American Civil Liberties Union: “The court’s reading of the law is unrealistic, and ignores the real-world chilling effect of the ‘decency and respect’ language on artists, arts institutions and the agency itself,” said Marjorie Heins, senior staff attorney. “But the court’s decision does relatively little damage to the First Amendment principle that when the government is supporting free expression… it cannot discriminate against unconventional or controversial ideas.”
National Endowment For The Arts: “Today’s decision is an endorsement of the endowment’s mission to nurture the excellence, vitality and diversity of the arts and a reaffirmation of the agency’s discretion in funding the highest quality art in America,” said NEA chairman William Ivey. “The endowment remains committed to full First Amendment protection of freedom of expression.”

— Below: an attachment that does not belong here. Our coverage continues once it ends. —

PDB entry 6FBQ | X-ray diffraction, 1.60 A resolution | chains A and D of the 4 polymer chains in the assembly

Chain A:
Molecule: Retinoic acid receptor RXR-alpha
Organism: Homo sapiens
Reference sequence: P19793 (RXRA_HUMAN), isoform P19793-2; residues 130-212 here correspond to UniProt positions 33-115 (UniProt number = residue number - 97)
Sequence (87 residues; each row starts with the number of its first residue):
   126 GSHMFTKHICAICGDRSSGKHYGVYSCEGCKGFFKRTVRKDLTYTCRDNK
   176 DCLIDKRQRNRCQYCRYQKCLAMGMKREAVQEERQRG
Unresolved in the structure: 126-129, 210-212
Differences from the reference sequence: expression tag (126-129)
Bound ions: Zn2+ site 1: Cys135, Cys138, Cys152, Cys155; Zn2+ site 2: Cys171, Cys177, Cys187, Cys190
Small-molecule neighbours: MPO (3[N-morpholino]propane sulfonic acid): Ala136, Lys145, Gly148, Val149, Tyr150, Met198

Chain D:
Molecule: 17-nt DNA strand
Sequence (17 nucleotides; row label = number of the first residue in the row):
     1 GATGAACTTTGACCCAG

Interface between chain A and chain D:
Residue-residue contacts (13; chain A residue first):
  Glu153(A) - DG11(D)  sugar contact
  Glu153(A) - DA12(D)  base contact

The Creative Coalition: “Today’s ruling allows the government to discriminate against non-traditional art forms and is clearly a violation of artists’ rights,” said actor William Baldwin, president of the coalition. “Artists may now be judged on their political and social views rather than the excellence of their work. … The true issue at stake is the standard over which art is defined and judged.”
Morality in Media: “We are thankful the Supreme Court upheld an approach to public funding of the arts that for most Americans just makes plain common sense,” said president Robert Peters. “Namely, that while the First Amendment prevents government from banning all ‘art’ that offends standards of decency and civility, it doesn’t require government to fund it.”
Christian Coalition: “This ruling was a victory for millions of pro-family taxpayers who have been forced to fund pornography and indecency under the guise of art,” said Randy Tate, executive director. “Although this decision places the onus on the NEA to deny funding for offensive art, we are still not convinced they will act responsibly. Ultimately, both taxpayers and the arts are better served by local, private funding.”
Tony Mauro covers the Supreme Court for USA TODAY and is a legal correspondent for the First Amendment Center